One of Lenny's links led me to the following obnoxious bit of news:

Fox pulls free shows from Fox.com, Hulu

angry.gif I love how they blame the tv providers for their own extortionate actions:


Didn't Fox create Hulu?
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James Cheney
Posted: Sep 16 2011, 12:01 AM


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I like the possibility of video stores making a comeback as the pay walls spring up and undo the inexpensive convenience. It does seem that the anything you want at a price you can afford allure of the web is fading just a bit lately. Owner-publishers of goodies have shared them pretty freely till now and having hooked us would like to reel us in. Cable TV-like packages with entertainment tiers, etc. may eventually result as the old analog model gets retooled for digital...or so I fantasize.
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John W McKelvey
Posted: Sep 16 2011, 07:01 AM


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Streaming... big price increase, dwindling of supply and reports suggest it's going to get a lot worse with loss of deals. I'm surprised the results aren't worse, although I guess most people aren't as concerned with a a large selection because they don't watch nearly as much as we mobians do. wink.gif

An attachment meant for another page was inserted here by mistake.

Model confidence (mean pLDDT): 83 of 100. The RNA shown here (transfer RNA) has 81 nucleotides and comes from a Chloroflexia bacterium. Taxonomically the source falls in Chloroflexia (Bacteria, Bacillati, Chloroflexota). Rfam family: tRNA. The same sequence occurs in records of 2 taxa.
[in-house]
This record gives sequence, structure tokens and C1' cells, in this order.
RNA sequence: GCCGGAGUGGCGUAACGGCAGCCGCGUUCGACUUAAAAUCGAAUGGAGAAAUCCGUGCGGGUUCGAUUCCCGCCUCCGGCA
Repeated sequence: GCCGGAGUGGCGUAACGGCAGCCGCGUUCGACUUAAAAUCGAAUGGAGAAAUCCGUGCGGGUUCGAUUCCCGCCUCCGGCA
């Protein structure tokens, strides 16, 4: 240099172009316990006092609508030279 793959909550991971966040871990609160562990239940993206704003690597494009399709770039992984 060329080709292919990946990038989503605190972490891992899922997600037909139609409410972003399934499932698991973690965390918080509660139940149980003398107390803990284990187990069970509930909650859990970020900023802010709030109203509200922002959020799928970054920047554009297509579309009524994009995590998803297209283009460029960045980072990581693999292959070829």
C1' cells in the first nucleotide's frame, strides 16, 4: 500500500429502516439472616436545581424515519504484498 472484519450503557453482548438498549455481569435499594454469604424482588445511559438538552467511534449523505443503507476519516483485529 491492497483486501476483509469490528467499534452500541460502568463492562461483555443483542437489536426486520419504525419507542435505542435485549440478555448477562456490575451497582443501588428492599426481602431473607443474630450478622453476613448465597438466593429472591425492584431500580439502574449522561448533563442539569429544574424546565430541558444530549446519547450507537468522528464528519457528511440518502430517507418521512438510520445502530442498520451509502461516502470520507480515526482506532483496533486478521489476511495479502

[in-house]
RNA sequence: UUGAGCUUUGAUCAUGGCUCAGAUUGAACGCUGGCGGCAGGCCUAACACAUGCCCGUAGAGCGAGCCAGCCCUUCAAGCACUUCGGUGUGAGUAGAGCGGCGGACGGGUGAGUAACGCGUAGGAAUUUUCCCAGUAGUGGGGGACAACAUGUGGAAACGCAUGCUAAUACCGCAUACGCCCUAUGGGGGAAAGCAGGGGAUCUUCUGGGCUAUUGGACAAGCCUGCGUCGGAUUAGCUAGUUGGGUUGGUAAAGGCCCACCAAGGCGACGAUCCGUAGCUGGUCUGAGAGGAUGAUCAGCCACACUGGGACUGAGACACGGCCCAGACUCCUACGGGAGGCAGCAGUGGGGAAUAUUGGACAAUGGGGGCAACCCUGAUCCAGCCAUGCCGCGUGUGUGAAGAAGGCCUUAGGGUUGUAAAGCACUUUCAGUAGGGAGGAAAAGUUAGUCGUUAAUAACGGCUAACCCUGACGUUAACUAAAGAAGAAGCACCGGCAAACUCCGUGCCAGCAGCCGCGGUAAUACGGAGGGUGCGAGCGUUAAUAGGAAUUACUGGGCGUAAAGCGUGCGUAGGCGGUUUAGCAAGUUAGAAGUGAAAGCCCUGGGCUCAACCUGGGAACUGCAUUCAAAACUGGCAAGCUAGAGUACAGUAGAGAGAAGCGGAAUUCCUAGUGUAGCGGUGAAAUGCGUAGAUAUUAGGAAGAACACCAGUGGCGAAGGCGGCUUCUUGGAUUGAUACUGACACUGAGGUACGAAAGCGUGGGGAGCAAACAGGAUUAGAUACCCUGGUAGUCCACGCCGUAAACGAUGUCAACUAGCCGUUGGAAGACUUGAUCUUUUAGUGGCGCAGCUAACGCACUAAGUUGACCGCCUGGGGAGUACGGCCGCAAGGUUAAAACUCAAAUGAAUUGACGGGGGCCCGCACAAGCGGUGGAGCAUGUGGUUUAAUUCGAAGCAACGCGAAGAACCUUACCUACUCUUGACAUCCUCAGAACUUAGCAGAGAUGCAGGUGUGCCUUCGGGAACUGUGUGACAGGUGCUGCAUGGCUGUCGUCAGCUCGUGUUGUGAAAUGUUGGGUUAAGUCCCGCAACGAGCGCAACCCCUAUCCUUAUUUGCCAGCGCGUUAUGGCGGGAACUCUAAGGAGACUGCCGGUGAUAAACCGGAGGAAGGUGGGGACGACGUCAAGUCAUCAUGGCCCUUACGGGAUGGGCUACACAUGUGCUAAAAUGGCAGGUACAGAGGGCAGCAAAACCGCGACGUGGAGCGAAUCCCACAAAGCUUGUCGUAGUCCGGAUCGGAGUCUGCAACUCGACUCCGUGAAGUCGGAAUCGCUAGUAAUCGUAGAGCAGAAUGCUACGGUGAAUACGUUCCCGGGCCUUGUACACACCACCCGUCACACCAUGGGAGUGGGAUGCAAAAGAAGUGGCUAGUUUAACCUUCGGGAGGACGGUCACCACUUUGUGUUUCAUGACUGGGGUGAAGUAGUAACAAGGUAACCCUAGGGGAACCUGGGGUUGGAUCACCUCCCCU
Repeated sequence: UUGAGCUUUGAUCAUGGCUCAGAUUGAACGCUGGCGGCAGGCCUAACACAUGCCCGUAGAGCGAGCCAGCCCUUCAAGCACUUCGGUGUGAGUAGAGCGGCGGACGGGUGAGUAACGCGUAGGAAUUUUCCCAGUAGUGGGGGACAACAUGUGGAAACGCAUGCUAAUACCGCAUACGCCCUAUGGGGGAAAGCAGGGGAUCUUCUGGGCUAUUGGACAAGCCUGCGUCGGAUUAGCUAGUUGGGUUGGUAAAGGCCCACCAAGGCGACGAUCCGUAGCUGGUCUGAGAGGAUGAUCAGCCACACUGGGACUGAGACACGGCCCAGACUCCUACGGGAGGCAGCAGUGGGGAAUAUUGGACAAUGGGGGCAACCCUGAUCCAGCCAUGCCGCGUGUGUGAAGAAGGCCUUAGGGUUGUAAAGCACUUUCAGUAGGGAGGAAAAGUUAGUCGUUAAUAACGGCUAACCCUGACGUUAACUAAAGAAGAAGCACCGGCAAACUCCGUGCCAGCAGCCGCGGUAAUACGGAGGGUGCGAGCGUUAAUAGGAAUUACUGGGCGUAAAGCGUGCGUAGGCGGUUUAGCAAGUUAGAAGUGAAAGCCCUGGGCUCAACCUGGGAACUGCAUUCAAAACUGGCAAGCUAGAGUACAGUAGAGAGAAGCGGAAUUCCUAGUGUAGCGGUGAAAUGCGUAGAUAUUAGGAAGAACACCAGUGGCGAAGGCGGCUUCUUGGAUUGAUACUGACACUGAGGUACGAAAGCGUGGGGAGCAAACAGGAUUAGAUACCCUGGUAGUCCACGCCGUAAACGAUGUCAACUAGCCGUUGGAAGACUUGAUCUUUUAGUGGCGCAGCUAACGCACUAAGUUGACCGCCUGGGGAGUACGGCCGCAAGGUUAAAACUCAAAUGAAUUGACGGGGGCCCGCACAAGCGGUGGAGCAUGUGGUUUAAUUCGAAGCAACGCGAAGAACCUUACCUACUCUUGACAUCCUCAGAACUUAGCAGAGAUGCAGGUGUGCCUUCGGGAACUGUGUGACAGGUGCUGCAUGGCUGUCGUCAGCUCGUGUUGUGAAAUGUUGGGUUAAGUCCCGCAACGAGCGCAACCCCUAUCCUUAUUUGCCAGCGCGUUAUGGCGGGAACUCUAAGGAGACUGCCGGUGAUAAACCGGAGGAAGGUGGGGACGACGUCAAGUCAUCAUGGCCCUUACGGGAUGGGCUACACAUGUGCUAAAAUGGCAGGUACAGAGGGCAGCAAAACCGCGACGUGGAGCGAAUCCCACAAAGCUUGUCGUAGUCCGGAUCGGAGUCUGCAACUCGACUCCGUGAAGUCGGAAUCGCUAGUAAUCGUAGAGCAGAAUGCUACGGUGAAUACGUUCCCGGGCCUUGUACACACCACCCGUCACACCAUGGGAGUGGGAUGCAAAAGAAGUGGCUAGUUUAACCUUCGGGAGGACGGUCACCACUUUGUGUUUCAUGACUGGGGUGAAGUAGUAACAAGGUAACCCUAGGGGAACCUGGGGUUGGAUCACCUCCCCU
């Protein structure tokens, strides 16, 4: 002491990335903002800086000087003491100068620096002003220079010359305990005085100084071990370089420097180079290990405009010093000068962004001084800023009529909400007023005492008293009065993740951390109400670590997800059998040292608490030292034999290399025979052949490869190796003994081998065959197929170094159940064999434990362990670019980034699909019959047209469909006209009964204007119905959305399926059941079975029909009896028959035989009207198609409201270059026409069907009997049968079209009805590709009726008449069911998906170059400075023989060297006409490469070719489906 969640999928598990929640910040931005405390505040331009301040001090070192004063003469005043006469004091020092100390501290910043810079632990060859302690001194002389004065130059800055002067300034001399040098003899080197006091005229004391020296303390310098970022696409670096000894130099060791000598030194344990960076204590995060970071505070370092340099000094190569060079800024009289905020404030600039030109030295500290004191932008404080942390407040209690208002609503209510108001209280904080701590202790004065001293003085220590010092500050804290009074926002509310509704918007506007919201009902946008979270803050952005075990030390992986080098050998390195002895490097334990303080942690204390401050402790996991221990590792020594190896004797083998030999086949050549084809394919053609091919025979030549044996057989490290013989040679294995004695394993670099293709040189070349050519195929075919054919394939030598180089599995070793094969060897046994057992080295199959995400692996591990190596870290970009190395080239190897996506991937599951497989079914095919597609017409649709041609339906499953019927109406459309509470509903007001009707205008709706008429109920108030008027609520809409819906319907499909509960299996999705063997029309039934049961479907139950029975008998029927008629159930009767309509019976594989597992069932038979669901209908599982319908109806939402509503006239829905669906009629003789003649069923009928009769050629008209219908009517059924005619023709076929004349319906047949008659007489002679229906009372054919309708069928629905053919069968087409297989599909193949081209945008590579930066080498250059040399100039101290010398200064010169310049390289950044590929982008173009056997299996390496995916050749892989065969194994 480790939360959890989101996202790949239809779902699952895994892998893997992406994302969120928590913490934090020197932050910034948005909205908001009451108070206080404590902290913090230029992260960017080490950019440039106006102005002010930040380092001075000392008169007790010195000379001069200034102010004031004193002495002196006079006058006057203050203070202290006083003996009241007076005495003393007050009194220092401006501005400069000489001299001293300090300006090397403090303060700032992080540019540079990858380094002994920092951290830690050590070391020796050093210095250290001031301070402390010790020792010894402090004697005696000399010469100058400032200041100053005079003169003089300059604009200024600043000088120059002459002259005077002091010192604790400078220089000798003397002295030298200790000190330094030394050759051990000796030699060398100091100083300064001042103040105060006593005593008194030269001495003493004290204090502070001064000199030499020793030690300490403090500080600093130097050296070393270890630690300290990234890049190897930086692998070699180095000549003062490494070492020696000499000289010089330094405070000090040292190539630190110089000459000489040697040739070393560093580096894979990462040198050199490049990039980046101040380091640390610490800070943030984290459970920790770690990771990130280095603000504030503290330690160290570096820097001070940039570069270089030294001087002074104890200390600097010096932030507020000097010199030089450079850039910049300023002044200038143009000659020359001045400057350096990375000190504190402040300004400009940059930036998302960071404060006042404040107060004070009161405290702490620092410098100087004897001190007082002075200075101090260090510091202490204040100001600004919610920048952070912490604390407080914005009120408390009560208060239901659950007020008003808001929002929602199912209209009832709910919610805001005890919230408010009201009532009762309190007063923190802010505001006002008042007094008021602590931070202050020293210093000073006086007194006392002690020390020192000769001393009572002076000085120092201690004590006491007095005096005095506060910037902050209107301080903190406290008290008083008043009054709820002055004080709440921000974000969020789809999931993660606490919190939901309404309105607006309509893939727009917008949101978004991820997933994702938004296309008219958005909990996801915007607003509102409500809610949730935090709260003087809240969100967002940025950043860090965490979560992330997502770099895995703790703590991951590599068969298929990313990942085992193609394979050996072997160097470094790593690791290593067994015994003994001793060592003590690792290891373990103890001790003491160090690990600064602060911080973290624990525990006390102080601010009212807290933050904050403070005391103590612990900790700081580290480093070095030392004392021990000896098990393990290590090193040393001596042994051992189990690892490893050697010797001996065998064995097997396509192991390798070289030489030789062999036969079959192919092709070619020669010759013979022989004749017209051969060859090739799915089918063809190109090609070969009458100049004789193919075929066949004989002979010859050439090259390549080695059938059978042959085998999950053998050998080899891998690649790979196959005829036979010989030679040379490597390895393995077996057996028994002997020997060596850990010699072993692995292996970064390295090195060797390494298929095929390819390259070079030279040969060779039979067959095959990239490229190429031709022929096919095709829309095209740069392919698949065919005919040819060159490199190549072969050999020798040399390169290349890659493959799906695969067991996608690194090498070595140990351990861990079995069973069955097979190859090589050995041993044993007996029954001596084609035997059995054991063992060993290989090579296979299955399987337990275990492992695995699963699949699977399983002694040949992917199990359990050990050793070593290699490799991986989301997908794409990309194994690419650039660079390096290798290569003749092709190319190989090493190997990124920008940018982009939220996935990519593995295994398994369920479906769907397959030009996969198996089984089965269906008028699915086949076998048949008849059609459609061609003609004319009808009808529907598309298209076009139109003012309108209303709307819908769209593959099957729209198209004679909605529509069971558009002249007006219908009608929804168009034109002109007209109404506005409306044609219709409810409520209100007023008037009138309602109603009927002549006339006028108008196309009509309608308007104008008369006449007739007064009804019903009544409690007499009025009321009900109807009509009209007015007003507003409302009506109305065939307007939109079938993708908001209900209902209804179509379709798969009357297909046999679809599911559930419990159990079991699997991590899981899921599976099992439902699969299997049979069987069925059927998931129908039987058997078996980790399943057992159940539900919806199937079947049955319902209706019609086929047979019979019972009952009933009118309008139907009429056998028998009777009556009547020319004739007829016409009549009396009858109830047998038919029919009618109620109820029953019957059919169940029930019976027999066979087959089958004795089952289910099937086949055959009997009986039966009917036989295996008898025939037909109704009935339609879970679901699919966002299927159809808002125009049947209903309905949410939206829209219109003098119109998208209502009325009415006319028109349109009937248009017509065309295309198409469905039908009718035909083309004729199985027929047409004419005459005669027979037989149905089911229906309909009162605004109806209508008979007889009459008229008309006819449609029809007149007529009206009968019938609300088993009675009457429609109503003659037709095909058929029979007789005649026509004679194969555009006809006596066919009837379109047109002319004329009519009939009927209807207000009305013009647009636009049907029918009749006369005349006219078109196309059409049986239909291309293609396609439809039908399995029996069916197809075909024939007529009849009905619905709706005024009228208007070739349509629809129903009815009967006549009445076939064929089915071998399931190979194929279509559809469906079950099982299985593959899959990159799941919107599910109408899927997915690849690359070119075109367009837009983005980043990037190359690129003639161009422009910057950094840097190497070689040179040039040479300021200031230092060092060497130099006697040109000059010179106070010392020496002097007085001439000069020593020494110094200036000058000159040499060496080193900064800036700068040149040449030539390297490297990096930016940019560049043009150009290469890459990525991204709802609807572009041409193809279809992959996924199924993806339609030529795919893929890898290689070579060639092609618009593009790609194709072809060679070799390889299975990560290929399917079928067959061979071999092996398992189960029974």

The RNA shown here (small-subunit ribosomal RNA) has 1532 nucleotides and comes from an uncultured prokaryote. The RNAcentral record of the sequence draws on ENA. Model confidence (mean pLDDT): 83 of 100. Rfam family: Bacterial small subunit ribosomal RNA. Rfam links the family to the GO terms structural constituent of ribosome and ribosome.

My movie watching habits (buying DVDs of my faves, renting most of the rest from Netflix - DVDs, not streaming - and the occasional download of something that isn't otherwise available) actually haven't changed at all. I do miss the free Netflix streaming, but it was never a staple.


--------------------
"I'm nostalgic for conversations I had yesterday. I've begun reminiscing events before they even occur. I'm reminiscing this right now. I can't go to the bar because I've already looked back on it in my memory... and I didn't have a good time."
Top
Marc McCloud
Posted: Sep 16 2011, 11:49 AM


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QUOTE (John W McKelvey @ Sep 16 2011, 07:01 AM)
Streaming... big price increase, dwindling of supply and reports suggest it's going to get a lot worse with loss of deals. I'm surprised the results aren't worse, although I guess most people aren't as concerned with a a large selection because they don't watch nearly as much as we mobians do. wink.gif

My movie watching habits (buying DVDs of my faves, renting most of the rest from Netflix - DVDs, not streaming - and the occasional download of something that isn't otherwise available) actually haven't changed at all. I do miss the free Netflix streaming, but it was never a staple.

For millions it is, and what I always see is eventually they burn through what they want to watch fairly quickly. The question is will there be stores around to meet that demand when they want to watch something specific.
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Wade Sowers
Posted: Sep 16 2011, 05:01 PM


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QUOTE (James Cheney @ Sep 15 2011, 03:55 PM)
I'm pretty sure that streaming's what I'll stick with along with cable stripped down to basic, and high speed internet. The home entertainment profile's looking rather spartan in this household. I notice I haven't bought a new dvd in over a year and that we watch way more PD stuff over the net than I'd have ever expected to. Book reading via the library is way up as well. How does this snapshot compare to what you all are doing entertainment-wise?